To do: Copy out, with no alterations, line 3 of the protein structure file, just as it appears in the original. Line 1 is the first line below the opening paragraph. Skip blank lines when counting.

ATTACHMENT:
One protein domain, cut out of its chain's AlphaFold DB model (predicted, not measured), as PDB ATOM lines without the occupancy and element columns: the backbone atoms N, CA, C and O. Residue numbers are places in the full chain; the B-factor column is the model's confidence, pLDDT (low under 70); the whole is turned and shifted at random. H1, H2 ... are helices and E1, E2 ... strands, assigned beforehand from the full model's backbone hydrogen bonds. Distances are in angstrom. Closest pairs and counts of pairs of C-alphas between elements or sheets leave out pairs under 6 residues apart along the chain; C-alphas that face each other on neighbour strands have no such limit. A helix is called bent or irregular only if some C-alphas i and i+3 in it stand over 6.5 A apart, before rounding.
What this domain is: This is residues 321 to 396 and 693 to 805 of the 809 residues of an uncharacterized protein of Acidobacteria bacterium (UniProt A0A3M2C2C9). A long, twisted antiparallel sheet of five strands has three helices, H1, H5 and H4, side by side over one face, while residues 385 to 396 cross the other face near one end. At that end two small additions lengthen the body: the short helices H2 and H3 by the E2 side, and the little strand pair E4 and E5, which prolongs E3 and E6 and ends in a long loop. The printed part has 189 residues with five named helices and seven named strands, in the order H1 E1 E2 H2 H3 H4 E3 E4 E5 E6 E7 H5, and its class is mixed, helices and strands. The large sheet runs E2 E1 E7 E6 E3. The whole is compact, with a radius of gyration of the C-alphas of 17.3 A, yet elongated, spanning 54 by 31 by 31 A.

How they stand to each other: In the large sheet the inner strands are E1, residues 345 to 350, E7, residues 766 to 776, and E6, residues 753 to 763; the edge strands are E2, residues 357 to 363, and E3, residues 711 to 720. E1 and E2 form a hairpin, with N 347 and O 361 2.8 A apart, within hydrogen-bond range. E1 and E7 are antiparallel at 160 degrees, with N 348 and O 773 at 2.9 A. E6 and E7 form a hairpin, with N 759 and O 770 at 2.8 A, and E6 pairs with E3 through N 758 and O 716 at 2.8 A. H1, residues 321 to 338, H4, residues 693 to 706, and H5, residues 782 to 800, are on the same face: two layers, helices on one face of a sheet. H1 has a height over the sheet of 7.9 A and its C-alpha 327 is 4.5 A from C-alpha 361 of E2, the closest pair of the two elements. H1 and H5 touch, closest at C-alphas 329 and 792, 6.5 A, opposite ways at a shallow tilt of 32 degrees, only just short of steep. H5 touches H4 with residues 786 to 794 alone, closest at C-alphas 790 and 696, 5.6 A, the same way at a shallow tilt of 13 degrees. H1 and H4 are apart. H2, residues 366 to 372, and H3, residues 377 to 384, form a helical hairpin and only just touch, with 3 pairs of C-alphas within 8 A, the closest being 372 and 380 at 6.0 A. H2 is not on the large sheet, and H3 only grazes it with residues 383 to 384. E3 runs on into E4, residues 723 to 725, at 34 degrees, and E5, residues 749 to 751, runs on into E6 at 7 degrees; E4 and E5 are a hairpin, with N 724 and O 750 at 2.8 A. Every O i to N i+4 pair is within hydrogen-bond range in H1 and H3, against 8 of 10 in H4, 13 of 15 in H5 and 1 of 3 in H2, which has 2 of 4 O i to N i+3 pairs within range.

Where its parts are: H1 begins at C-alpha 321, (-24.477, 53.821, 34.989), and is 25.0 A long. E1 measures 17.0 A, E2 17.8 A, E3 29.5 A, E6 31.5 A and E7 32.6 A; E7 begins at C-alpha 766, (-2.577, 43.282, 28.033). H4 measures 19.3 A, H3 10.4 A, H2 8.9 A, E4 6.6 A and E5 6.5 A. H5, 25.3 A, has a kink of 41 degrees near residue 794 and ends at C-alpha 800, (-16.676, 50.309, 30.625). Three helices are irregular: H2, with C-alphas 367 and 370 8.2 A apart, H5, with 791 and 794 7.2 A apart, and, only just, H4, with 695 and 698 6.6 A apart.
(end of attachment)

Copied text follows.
Where its parts are: H1 begins at C-alpha 321, (-24.477, 53.821, 34.989), and is 25.0 A long. E1 measures 17.0 A, E2 17.8 A, E3 29.5 A, E6 31.5 A and E7 32.6 A; E7 begins at C-alpha 766, (-2.577, 43.282, 28.033). H4 measures 19.3 A, H3 10.4 A, H2 8.9 A, E4 6.6 A and E5 6.5 A. H5, 25.3 A, has a kink of 41 degrees near residue 794 and ends at C-alpha 800, (-16.676, 50.309, 30.625). Three helices are irregular: H2, with C-alphas 367 and 370 8.2 A apart, H5, with 791 and 794 7.2 A apart, and, only just, H4, with 695 and 698 6.6 A apart.